and maybe nearby to where an academy existed just after the Civil War,
where another side of my family found itself for awhile,
now it’s overgrown woods and subdivisions of ticky-tacky:
expensive houses that the earth can easily forget in a few lifetimes.

by Henry Walker
August 8, ’11

Sunday, August 7, 2011

summer is of endings


within the moment I begin to feel
tomorrows start to shake the sureness of today,
the comfortable rightness of our children and grandchildren with us
and the whirling realities that will soon spin them away,
undo me,

after my grandchildren fly off and away
I sit by the creek where they played,
and a spirit is gone, an animation no longer here,
to give each rock, each moment, a meaning
that tells a story that pulls me into it
as if I am a child just before bed,
captivated by what I am read,
and yet there are still stories here:
remembered, imagined, distant,
as if in a rear-view mirror while I speed forward,

summer, to me, is of endings,
goodbyes follow goodbyes,
I am still in a story
in which other characters leave
one after the other,
each goodbye a loss, a sadness,
a cleansing so that I can be ready
for new chapter after chapter to begin anew.

by Henry Walker
August 6, ’11

so much us, so much not us


I love the black bear,
I know in my bones,
like the Cherokee knew,
that bears are our cousins,
wilder versions of us
who, in their seamless weavings
into forest, stream, and mountain,
remind us that we, too, are of the earth,
and not above it or beyond it,

I am intrigued by how much
the world reveals itself to them
in smell, sound, and intuition,
and how little through the eyes,
whereas we humans see best by seeing,

we can love the bear
for it is so much us
and so much not us,
when our paths cross
feet stop, cars stop,

and cameras race to hold the moment,
and, if a cub is involved,
we see a child,
and we know how much the mother cares,

if only we humans could care
about every child born to life,
and still realize the rightness
all the many times potential cannot
yet find a time to be.

by Henry Walker
August 6, ’11

Saturday, August 6, 2011

our granddaughters

older sister as translator

when my 6 year old and 3 year old granddaughters
come to mind,
I find it hard to really think,
since they come first to my heart
and I feel so strongly,
they center my world
and they ground me with the power in their selves,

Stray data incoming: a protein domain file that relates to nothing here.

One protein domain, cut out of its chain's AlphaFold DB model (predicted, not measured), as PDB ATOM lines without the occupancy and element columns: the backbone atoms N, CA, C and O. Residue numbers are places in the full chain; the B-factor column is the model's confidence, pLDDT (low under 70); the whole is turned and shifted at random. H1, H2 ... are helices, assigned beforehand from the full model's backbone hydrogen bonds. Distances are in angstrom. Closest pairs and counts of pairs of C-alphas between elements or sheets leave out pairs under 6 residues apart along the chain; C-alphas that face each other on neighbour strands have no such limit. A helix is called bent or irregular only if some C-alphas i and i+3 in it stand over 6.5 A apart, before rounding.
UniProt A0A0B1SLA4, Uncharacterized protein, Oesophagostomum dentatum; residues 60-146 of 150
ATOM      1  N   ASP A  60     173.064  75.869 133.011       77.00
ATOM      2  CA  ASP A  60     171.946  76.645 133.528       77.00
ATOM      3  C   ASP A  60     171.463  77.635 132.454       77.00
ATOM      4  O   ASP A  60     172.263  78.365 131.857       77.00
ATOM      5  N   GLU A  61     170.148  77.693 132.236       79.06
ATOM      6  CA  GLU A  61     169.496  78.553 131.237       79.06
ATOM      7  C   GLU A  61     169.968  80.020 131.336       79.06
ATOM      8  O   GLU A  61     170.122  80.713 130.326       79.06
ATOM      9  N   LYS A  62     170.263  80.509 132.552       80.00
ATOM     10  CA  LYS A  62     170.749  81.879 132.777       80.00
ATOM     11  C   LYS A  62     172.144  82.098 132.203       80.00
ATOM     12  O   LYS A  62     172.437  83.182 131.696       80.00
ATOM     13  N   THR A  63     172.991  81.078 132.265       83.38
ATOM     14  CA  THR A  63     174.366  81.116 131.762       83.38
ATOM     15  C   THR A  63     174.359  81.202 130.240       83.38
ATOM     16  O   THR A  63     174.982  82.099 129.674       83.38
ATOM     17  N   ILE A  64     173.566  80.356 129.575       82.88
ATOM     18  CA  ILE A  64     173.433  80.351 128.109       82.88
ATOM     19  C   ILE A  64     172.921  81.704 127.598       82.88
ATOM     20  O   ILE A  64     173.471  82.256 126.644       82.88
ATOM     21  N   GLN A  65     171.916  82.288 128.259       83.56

each has a sureness in the knowing of what to want,
a confidence that there is a path moment to moment,
upon which each should walk,

the older can adjust more easily to thwarting pressures
for her foundation is older and surer
and also allows her access to higher levels
where the abstract of others and herself,
of other realities and her realities,
can meet and parley,

the younger, when thwarted, feels foundations threatened
as if her choice denied shakes the universe,
and she despairs over what to an adult can seem minor,
we have forgotten what it is to be three,
in her primal concreteness she cannot on her own
yet rise above and beyond the moment,

the 6 year old can remember being 3,
and she can touch the higher levels, too,
so when no one else
can console and distract her sister from despair,
she can,

she is a translator, with feet in both worlds,
who can bridge the gulf between,

at best an educator is such a translator,
what the world needs now are bridges
for truth has many parents and places
who need to find each other.

by Henry Walker
August 4, ’11

Wednesday, August 3, 2011

the importance of no

the vitality of death to life

within us there is a powerful, wonderful impetus to have children
and to help them grow,
we are called to treasure each new attempt at perfection
by us in league with the universe,

what is also true is that we rise even higher
when we notice and value that same drive in the other:
the other person, whether human or not,
the primate, the mammal, any animal, even any plant,
who with the substance of their existence
seeks to endure and to rise into the sun,